Sherry Lansing: Game-Changer for Women in Hollywood

The Hollywood hierarchy is continually evolving due to shifting market trends and principal staff. However, some individuals leave an enduring impact, like Sherry Lansing, who significantly influenced the film industry. Lansing began her career as an actress before making waves as the first female production president, leading to a successful career in a major studio. This article highlights Lansing’s journey, her successes, and the legacy she left behind.

Sherry Lansing’s Early Careers In Hollywood

Sherry Lansing’s Hollywood journey commenced as an actress. Although she did not achieve the initial breakout success she aspired to, she firmly believed this turn of events was a blessing in disguise. In an interview for the 2007 book CosmoGirl! Secrets of Success: 38 Leaders Tell You How to Achieve Your Dreams, Lansing explained how her love for the magic of movies inspired her to switch to a behind-the-scenes role.

Later in the 1970s, Lansing moved into the realm of script reading. Stephen Galloway’s 2017 biography Leading Lady: Sherry Lansing and the Making of a Hollywood Groundbreaker, details how, under the recommendation of producer Ray Wagner, Lansing transitioned from acting to script reading. This led to her becoming an executive story editor at MGM in 1975 and later, she joined Columbia Pictures as a Vice President of Production in 1977, a role that would catapult her to significant successes.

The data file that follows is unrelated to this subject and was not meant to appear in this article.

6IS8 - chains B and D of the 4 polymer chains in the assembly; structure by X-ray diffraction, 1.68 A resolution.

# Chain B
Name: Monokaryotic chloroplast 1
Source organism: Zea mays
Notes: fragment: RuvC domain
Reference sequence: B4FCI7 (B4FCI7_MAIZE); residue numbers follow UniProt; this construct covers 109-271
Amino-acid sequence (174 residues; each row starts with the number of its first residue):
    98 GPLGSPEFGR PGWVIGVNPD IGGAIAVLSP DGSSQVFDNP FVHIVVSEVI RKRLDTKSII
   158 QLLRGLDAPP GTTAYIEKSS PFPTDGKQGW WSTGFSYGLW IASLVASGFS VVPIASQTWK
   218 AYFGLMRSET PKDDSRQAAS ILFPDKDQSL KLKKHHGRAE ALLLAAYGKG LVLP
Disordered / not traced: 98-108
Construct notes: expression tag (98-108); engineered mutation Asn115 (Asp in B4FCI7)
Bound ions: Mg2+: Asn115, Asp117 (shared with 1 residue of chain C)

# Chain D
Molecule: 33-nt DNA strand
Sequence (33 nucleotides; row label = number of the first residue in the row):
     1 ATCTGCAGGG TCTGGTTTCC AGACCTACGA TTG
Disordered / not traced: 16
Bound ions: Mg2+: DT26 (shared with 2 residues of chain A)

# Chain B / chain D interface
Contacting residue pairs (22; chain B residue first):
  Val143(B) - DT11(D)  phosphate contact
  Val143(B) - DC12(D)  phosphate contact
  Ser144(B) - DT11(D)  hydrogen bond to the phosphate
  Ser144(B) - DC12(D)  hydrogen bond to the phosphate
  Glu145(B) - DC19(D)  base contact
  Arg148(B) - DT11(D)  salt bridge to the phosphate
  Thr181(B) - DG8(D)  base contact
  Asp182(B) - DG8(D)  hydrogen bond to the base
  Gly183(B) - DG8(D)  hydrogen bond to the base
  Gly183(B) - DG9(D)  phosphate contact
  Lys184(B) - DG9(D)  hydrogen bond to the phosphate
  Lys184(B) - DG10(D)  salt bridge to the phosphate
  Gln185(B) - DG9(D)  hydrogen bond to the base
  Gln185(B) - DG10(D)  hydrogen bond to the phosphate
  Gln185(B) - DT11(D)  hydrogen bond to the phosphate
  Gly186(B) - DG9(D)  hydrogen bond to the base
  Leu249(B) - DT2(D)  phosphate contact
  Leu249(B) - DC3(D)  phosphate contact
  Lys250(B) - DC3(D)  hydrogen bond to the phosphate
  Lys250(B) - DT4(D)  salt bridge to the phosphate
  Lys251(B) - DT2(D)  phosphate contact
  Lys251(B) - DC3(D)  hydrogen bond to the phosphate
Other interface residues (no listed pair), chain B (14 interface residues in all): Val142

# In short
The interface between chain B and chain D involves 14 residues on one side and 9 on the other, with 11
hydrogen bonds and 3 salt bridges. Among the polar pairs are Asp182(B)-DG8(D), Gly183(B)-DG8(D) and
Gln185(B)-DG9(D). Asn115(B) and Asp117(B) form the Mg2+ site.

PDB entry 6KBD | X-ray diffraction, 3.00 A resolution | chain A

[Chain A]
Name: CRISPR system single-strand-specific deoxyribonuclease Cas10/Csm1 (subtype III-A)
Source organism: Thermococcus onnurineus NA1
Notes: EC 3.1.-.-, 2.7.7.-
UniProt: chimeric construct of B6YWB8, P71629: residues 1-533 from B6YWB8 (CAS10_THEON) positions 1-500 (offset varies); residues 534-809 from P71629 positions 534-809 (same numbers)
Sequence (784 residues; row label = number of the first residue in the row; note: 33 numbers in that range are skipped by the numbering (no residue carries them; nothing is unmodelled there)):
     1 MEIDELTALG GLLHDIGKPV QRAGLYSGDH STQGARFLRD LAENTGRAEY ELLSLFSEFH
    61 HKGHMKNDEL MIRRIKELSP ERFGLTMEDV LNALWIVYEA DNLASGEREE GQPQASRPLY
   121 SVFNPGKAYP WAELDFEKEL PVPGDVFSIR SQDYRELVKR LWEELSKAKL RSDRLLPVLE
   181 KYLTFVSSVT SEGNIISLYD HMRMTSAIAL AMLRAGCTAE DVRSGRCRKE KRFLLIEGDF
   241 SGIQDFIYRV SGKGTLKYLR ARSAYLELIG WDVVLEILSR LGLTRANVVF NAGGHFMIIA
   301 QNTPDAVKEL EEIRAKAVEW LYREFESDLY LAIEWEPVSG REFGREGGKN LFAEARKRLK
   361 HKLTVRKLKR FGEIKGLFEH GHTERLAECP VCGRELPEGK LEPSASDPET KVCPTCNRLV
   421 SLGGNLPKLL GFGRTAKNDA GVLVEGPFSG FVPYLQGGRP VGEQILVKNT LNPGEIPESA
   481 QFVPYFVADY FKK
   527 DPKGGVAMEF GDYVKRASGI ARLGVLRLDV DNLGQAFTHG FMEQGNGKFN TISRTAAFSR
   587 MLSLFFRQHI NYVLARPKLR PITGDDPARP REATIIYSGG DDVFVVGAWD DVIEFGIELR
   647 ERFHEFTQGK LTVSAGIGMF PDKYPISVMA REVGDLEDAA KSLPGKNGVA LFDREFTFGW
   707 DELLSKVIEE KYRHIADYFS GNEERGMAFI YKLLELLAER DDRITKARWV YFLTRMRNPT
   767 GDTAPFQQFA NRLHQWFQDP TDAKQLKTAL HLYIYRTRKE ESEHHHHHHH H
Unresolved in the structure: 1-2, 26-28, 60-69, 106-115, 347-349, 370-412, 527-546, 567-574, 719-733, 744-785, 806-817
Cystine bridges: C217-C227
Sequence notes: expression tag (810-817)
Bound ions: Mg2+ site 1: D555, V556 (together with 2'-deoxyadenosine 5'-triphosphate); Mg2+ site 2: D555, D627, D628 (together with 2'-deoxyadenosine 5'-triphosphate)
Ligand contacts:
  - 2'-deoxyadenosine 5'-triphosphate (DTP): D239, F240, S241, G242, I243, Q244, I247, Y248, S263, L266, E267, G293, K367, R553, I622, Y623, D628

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How Sherry Lansing Changed The Game For Women In Hollywood

At Columbia Pictures, Lansing oversaw two significant box-office hits in 1979, The China Syndrome and Kramer vs. Kramer. The latter won the Best Picture, Director, Actor, and Supporting Actress awards. A year later, she broke new ground as the first female production president at 20th Century Fox, a position she held until 1982.

Later, Sherry ventured into producing and built a strong partnership with Paramount Pictures through hits like The Accused, Black Rain, and School Ties.

The Paramount Era: An “Unprecedented” Tenure Of Success

From 1992 to 2005, Sherry Lansing held the title of chairman and CEO of Paramount Pictures. She left an indelible mark in Paramount’s history as six out of the studio’s ten highest-grossing movies were made during her tenure, including Forrest Gump, Braveheart, and Titanic. Unfortunately, a restructuring move after Viacom acquired the studio resulted in many departures, changing the atmosphere and encouraging Lansing’s thoughts of retirement.

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However, Sherry Lansing’s departure did not mark the end of her story. Instead, she embarked on a new journey, focusing on philanthropy and leveraging The Sherry Lansing Foundation to make significant contributions in education and cancer research. Lansing, who lost her mother to cancer, is passionate about furthering cancer awareness and research. She has been recognized for her philanthropic work with the prestigious Jean Hersholdt Humanitarian Award in 2007.

Wrapping Up

Throughout her career, Sherry Lansing has paved the way for women in Hollywood and set an example for her peers with her focus on philanthropy after retirement. She has exemplified the importance of making meaningful contributions in every phase of life, truly embodying the essence of a trailblazer. To learn more about the inspiring figures in Hollywood, be sure to visit HitPlay.